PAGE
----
Todd Gray, chef/owner of Equinox in Washington, has worked with culinary leaders such as Daniel Boulud and Thomas Keller, but Gray names a much older devotee of food as a model. “Thomas Jefferson was a gourmand who brought a lot of French and Italian heritage to the United States,” Gray explains. “He was passionate about French products and the pasta machine and wines of Northern Italy.” Like Jefferson, Gray says, “I am a regionally rooted chef, although I incorporate a hint of French and Italian in my cuisine.”
Rising to the top as a chef in the nation’s capital at age 39 is an unlikely story line. But Gray, who opened Equinox four years ago with his wife, Ellen, has done just that: The restaurant is one of the hottest reservations in town. Just a short walk from the White House, Equinox counts among its regulars Senate Democratic Leader Tom Daschle, former National Security Advisor Brent Scowcroft, and Motion Picture Association of America President and CEO Jack Valenti.
Gray states his philosophy this way: “show people your passion, and they understand you’re serious about your work.” He breaks away from the kitchen to mingle in the dining rooms. He stops tableside, sharing tidbits about his menu or wine list with his guests. He might assume the role of waiter, making recommendations and taking orders. For lucky regulars, he may even cook dishes not on the menu.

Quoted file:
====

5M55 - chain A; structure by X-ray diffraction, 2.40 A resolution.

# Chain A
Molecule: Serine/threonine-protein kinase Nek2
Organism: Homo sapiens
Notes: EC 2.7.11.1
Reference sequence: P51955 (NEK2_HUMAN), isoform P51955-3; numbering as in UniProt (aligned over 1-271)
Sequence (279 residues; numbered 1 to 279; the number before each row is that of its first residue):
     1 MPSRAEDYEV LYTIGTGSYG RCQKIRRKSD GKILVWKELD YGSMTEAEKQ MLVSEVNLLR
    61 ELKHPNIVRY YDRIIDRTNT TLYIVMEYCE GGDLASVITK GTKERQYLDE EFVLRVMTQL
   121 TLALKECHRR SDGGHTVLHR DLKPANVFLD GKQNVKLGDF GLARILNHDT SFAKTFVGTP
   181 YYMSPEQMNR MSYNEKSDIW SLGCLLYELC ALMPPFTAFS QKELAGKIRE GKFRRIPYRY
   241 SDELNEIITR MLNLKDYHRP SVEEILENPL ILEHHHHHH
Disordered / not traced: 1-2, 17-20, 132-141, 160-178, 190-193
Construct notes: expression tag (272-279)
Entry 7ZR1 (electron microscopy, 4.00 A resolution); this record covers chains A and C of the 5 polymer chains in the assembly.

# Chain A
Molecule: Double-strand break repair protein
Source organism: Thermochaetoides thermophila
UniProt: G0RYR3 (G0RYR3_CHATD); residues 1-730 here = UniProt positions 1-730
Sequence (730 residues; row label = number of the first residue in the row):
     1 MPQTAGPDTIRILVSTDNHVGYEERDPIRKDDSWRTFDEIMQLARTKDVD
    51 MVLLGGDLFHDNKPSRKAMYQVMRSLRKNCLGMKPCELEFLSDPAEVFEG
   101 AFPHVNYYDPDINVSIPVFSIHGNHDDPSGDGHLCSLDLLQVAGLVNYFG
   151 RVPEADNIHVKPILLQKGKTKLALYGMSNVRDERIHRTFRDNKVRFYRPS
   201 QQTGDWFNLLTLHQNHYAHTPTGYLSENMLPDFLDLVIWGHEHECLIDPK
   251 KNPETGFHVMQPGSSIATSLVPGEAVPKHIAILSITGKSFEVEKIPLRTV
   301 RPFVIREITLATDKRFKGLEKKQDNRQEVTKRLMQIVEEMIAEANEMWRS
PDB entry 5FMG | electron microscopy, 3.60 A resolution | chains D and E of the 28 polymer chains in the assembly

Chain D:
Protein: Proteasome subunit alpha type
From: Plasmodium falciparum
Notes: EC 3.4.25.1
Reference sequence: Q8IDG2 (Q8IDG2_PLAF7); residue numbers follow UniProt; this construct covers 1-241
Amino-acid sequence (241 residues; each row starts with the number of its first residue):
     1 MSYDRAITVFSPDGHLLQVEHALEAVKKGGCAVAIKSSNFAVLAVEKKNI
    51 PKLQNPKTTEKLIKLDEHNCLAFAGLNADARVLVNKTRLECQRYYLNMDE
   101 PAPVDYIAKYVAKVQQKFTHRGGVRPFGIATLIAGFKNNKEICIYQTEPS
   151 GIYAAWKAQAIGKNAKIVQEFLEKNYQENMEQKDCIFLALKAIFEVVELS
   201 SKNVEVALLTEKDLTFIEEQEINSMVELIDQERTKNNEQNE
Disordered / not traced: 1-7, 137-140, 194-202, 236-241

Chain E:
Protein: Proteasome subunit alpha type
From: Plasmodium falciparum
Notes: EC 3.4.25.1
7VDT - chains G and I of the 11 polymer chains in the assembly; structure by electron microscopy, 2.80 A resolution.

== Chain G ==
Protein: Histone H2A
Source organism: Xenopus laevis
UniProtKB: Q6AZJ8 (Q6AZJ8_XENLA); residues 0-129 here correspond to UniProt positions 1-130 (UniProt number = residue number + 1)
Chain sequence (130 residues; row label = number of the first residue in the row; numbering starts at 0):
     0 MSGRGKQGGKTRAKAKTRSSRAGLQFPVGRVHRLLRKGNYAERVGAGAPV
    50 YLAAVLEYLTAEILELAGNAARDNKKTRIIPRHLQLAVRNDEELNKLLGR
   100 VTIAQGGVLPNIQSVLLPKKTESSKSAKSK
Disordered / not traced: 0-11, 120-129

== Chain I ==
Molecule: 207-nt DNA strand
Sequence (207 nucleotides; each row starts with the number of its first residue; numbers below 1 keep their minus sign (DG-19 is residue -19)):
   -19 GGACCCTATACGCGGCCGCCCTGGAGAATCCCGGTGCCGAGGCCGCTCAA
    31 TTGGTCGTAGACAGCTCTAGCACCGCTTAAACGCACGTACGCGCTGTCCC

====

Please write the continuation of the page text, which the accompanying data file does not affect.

Gray grew up in Fredericksburg, Virginia, and he uses regional and seasonal ingredients. Winter guests to the restaurant will discover first courses such as brandade-crusted diver scallops with green lentils (brandade is a mixture of salted fish, olive oil, garlic, milk and cream), and entrees such as bacon-wrapped monkfish loin on creamed celeriac, or rib rack of Randall veal with chanterelles and Perigord truffle au jus. (Randall veal comes from a small mid-Atlantic herd that’s grass-fed and hormone free.) For dessert, perhaps red wine-poached pear with hazelnut and mascarpone mousse.
Such dishes have earned Gray three nominations for Best Chef in the Mid-Atlantic by the James Beard Foundation (2001, 2002 and 2003) and raves from critics. “I wanted to order everything in sight at Equinox,” wrote restaurant critic Tom Sietsema of The Washington Post in a 2002 review.
Equinox, 818 Connecticut Avenue, NW, 202-331-8118, www.equinoxrestaurant.com. In spring 2005, fans of Gray’s cuisine can get more of it at the restaurant at The Salamander Inn annd Spa in Middleburg, Virginia.
Gray’s passion for the world of food dawned quite early — at age 7, when he accompanied his grandmother to an Amish market in Pennsylvania. “I saw children bringing baby lambs into market, the cheeses and charcuterie,” says Gray. “I admired that and wanted to learn more about it, and I’m still learning more every day.”
After graduation from the Culinary Institute of America in Hyde Park, New York, he interned in several top kitchens in Los Angeles — L’Orangerie, Citrus and Patina — before returning to D.C., where he worked with Robert Grault at La Colline, then for seven years with Roberto Donna at Galileo. “At La Colline I learned to be a disciplined chef and to always value cooking and business as a single entity,” says Gray. “From Roberto [Donna] I learned passion and customer service.”
So long a student, Gray has now become a teacher, with frequent demonstration cooking classes at Equinox on Saturday afternoons. “We try to give people knowledge,” says Gray. “They want to learn about food and wine when they dine.” Some classes are specially designed for families with children, and his own son, Harrison, 4, helps teach these. Like his father, he shows culinary skill at an early age.